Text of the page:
Throughout the Old Testament, the Israelites partook in a variety of God-appointed feasts and celebrations. It’s easy to get so lost in the details of the celebrations that we lose sight of their purpose – remembrance. According to the Holman Illustrated Bible Dictionary, the feasts were instituted as “regular religious celebrations remembering God’s great acts of salvation in the history of His people” (p. 567). The Jewish calendar was marked by these regular reminders to remember.
Remembering is an essential part of the Christian life, but all of us are susceptible to “spiritual amnesia” – the tendency to forget who God is and what He has done. How many times have we experienced God’s provision only to worry ourselves sick during the next time of need? How many times have we experienced God growing us in an area of weakness only to doubt whether He is willing and able to change us in another area?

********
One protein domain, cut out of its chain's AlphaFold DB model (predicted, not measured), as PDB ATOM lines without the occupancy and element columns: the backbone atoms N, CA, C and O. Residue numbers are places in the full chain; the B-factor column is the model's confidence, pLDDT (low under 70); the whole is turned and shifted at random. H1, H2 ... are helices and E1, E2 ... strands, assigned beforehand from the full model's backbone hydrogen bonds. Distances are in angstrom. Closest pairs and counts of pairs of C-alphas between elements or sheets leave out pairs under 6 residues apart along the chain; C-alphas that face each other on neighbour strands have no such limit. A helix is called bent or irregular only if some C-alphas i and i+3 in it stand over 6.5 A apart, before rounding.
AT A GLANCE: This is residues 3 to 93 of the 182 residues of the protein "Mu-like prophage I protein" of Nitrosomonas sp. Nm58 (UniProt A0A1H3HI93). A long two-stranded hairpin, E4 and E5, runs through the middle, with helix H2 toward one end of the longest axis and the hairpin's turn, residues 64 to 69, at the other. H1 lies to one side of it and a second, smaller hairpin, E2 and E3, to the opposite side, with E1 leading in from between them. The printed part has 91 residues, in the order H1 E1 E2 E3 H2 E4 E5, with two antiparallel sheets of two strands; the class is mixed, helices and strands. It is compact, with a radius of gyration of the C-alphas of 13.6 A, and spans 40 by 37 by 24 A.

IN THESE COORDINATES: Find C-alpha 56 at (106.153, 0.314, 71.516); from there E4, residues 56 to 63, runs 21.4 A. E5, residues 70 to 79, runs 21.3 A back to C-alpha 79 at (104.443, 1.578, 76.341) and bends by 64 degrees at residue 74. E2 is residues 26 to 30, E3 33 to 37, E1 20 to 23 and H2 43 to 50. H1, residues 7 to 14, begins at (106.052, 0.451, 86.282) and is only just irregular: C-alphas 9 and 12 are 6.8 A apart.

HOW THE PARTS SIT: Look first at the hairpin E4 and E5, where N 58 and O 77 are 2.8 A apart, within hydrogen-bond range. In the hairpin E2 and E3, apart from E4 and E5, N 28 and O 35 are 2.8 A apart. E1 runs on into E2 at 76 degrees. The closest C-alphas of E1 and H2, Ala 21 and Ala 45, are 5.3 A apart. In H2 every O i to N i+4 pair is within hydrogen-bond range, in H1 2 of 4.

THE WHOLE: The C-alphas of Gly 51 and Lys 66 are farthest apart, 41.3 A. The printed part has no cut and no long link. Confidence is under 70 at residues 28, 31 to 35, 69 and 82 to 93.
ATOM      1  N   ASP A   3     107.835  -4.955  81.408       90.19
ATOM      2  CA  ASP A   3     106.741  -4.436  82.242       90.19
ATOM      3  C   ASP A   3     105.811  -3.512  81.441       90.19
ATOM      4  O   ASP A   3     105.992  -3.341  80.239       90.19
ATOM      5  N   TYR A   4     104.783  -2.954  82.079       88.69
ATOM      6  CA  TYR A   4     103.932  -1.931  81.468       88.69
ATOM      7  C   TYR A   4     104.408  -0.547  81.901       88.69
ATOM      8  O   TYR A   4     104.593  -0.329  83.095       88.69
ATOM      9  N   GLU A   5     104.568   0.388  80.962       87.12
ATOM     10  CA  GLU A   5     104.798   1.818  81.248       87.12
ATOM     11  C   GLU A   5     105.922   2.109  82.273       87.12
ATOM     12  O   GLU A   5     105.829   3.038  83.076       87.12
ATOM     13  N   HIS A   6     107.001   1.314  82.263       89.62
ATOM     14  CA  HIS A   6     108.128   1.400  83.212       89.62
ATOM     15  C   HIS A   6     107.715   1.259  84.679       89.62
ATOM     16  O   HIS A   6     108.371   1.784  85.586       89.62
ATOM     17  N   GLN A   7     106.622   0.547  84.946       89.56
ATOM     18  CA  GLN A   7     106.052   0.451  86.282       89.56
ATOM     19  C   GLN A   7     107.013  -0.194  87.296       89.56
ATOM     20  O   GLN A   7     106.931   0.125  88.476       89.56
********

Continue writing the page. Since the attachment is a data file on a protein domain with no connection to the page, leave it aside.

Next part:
Cultivating a good spiritual memory is one of the surest ways to fuel and sustain our faith. How can we trust God will be faithful today? By remembering the ways He was faithful yesterday, and by reading His Word to find countless examples of His faithfulness in the past.
The Old Testament judge Samuel was serious about remembering. On one occasion after the Lord led the Israelites to victory in battle over the Philistines, Samuel set up a monument which he called “Ebenezer” or “stone of help”, and he said, “Thus far the Lord has helped us” (1 Samuel 7:12). Recalling this historical event, an eighteenth century hymnist penned the words, “Here I raise my Ebenezer; hither by Thy help I’ve come.”
As we near the end of 2014 and look with anticipation to 2015, many of us are making goals and dreaming about the future. Planning ahead is a great practice, but it’s even more effective in light of what we’ve learned and experienced in the past. What has God done in your life in 2014? How has He provided for you? How has He proven Himself faithful to you? Remembering the words and works of God will propel you into a faith-filled new year. So before you pick up a pen to list goals, first try raising an Ebenezer of your own.